For non-covalent systems comprised of small-molecule monomers, folks are usually interested in understanding the interaction and binding energies of small (gas-phase) clusters ... things like $\ce{X(H2O)_N}$ where $N$ typically runs from 1-10.

For pure water or small molecules in water, I would say the current "benchmark structures" are usually optimized with something like RI-MP2 or DF-MP2. For larger datasets, I would say B3LYP-D3(BJ) is still quite popular, still with $N\approx$ 10-12.

Another approach that is popular, is to perform calculations on structures that were extracted from MD simulations. This makes sense when averaging over many clusters or when $N$ is large.

I'm wondering what you think about something "in between"... like interaction/binding energies using something "high-level" [e.g. DLPNO-CCSD(T)] over 1 set of structures $\ce{X(H2O)_N}$ where $N$ = 1 - 20, but were optimized using a semi-empirical method like DFT-3c [e.g. PBEh-3c]

In my opinion, this seems like an okay first approximation since the analysis could be refined if needed or complemented by selecting one of the two typical approaches. But on the other hand, since this is somehow in between, should I just pick one of the other approaches?

Part of my initial thought is that -3c methods are made to save us time while giving decent structures, so why not? Thoughts?


1 Answer 1


I generally try to use the most accurate methods that my resources will allow me to use, within a reasonable budget for the desired accuracy.

If you're interested in 20 water molecules or 60 atoms (before including your $\textrm{X}$ atom), then even the cost of DLPNO-CCSD(T) might be quite brutal, so it might as well be done on a decent geometry the first time, so that you don't have to redo the calculation when you later learn that your original geometry was badly flawed. However, I would certainly not want to use RI-MP2 or DF-MP2 for the geometry optimization for such a large system.

This would seem to limit us to the last two options that you mentioned for the geometry optimization: MD and semi-empirical methods. The MD would be quite fast for 60 atoms, so you can obtain the MD structures for $N$ = 1-20 anyway, with what I think would be negligible cost compared to the DLPNO-CCSD(T) calculations that you're about to do. You could then try optimizing the structures with a semi-empirical method (I would pick one and stick with it, rather than repeating potentially expensive calculations too many times) with N=1,2,3..., checking each time how different the results are compared to the MD calculations. If the results are mostly unaffected by the optimization method, then there's no need to do heavy calculations all the way up to N=20, since the cheaper calculations are probably just as good and are already available. If the results are drastically different, then you have another question to ask: how much more accurate are they? Personally I think that there's already so many more approximations going on than you have even mentioned:

  • which basis set are you using?
  • which basis set extrapolation scheme are you using?
  • does the $\textrm{X}$ atom require a relativistic treatment or does it cause the need for considering multi-reference character that is not amenable to using CCSD(T)?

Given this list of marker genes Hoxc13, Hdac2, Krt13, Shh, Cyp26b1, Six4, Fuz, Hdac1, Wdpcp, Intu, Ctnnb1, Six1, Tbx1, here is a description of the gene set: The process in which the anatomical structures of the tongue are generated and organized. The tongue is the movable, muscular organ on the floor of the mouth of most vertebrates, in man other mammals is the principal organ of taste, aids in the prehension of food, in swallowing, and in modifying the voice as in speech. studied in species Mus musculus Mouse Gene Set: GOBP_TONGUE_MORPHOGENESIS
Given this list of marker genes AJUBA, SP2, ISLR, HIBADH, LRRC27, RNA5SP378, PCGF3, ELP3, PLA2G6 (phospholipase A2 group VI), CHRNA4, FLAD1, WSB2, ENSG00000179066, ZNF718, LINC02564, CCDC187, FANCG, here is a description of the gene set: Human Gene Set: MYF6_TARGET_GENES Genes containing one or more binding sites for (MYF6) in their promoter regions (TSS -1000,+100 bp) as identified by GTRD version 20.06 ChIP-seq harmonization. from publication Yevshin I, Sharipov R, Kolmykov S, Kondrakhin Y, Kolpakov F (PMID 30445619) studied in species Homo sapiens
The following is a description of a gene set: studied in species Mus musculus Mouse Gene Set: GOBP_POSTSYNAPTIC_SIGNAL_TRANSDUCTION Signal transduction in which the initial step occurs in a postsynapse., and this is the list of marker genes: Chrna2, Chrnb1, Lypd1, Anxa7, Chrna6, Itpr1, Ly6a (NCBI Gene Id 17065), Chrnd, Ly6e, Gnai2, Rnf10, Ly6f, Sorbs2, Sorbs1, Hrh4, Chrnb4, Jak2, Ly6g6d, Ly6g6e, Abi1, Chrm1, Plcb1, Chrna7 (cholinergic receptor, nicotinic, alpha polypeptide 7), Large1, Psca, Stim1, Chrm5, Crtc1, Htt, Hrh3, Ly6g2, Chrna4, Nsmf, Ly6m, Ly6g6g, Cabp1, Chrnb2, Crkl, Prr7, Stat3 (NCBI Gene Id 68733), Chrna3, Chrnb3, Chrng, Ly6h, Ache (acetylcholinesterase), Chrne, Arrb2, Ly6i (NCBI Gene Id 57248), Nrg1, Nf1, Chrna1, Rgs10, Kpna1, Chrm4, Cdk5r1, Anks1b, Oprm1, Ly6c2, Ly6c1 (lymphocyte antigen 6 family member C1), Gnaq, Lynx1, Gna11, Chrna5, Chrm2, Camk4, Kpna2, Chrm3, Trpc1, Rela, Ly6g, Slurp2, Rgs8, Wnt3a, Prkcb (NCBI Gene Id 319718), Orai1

• how big is the CCSD(T) error from FCI?
  • how big is the DLPNO-CCSD(T) error from CCSD(T)?
  • how close is the optimized semi-empirical structure from the real structure or the DLPNO-CCSD(T) structure?

After considering all of those factors, if you still think a more expensive geometry optimization is worth the computer time and global warming that it causes, and that the delay in publishing the paper is worth it because of a meaningful gain in accuracy, then by all means do it! If your question is whether or not it's "okay" to do it, I see no reason why it wouldn't be okay! But considering that other errors such as the basis set incompleteness error and the correlation incompleteness error will still be there no matter what, I might just be inclined to stick with the more economical geometry optimization method (although you'll know better about the expected CPU time and value of it once you start doing the actual calculations: maybe I'm worried about nothing and the geometry optimizations will be lightning fast with both options, or maybe you'll see it being prohibitively slow at a small $N$ value and your decision will become immediately obvious).

You can also just pick a small basis set to test everything (all candidate methods that you're considering) and see how much things matter with the small basis set, where everything is lightning fast (comparatively). This will give you very valuable guidance on what to do for the "real" calculations with the bigger basis sets (if you care about DLPNO-CCSD(T) type accuracy, then you're probably planning to do at least a DZ,TZ->CBS extrapolation, but you can practice and explore things with things like 6-31G and 3-21G first).

  • $\begingroup$ +1 for the detailed answer, Nike! Yep. I typically go for a TZ/QZ -> CBS extrapolation, but of course, probably not for N = 20. In all fairness, N > 12 is likely already overkill for what I'm trying to "see". I've been testing a few DFT-3c and DFT methods optimizing small N on my workstation, to make a decision. So far I'm pretty impressed with these methods, but I'm still doing due diligence. $\endgroup$
    – epalos
    Commented Sep 6, 2023 at 6:55

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